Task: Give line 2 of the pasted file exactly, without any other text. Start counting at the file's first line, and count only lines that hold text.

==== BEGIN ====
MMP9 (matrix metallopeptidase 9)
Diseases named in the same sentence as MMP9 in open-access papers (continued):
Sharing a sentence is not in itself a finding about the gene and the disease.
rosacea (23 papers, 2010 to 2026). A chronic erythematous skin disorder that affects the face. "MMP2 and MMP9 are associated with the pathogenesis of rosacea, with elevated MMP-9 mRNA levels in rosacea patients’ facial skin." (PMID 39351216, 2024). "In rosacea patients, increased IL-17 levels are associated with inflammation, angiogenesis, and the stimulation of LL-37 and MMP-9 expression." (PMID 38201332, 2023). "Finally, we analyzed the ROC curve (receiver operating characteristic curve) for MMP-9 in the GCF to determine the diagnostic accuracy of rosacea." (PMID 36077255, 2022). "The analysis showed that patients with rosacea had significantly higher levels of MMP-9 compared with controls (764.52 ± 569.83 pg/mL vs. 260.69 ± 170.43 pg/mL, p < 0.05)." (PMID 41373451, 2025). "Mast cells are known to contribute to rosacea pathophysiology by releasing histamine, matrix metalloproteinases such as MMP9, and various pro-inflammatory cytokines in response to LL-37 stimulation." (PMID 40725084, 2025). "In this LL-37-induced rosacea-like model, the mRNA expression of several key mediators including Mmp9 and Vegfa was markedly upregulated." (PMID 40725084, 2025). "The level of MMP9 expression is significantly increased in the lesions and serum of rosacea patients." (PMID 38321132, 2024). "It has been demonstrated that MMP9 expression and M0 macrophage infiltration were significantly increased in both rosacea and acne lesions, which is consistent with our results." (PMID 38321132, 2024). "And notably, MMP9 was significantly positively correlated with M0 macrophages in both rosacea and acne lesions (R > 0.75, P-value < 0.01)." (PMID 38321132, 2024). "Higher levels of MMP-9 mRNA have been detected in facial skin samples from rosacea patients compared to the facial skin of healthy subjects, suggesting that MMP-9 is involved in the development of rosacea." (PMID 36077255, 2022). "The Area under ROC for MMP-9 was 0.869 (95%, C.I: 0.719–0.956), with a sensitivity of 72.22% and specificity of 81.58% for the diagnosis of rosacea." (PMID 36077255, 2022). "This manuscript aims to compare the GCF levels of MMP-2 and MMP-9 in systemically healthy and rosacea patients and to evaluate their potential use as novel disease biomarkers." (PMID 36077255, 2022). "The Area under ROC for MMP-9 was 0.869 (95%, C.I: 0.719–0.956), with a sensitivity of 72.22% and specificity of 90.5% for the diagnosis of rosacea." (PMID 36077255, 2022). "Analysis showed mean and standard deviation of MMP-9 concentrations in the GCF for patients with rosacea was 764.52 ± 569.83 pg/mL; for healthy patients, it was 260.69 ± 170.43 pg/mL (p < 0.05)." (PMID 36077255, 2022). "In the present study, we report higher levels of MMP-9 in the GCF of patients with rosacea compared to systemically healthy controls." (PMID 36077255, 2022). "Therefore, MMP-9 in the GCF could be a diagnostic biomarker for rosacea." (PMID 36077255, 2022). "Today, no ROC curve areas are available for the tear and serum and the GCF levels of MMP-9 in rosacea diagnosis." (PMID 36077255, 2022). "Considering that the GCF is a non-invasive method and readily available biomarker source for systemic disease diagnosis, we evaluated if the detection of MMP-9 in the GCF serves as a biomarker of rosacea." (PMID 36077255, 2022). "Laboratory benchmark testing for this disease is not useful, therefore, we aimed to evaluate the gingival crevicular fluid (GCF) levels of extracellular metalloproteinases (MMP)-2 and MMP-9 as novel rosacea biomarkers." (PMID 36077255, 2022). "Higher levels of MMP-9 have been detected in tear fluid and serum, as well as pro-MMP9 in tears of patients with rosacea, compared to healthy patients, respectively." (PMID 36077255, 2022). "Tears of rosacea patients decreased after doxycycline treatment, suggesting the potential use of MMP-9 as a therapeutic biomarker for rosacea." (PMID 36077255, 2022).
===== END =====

Diseases named in the same sentence as MMP9 in open-access papers (continued):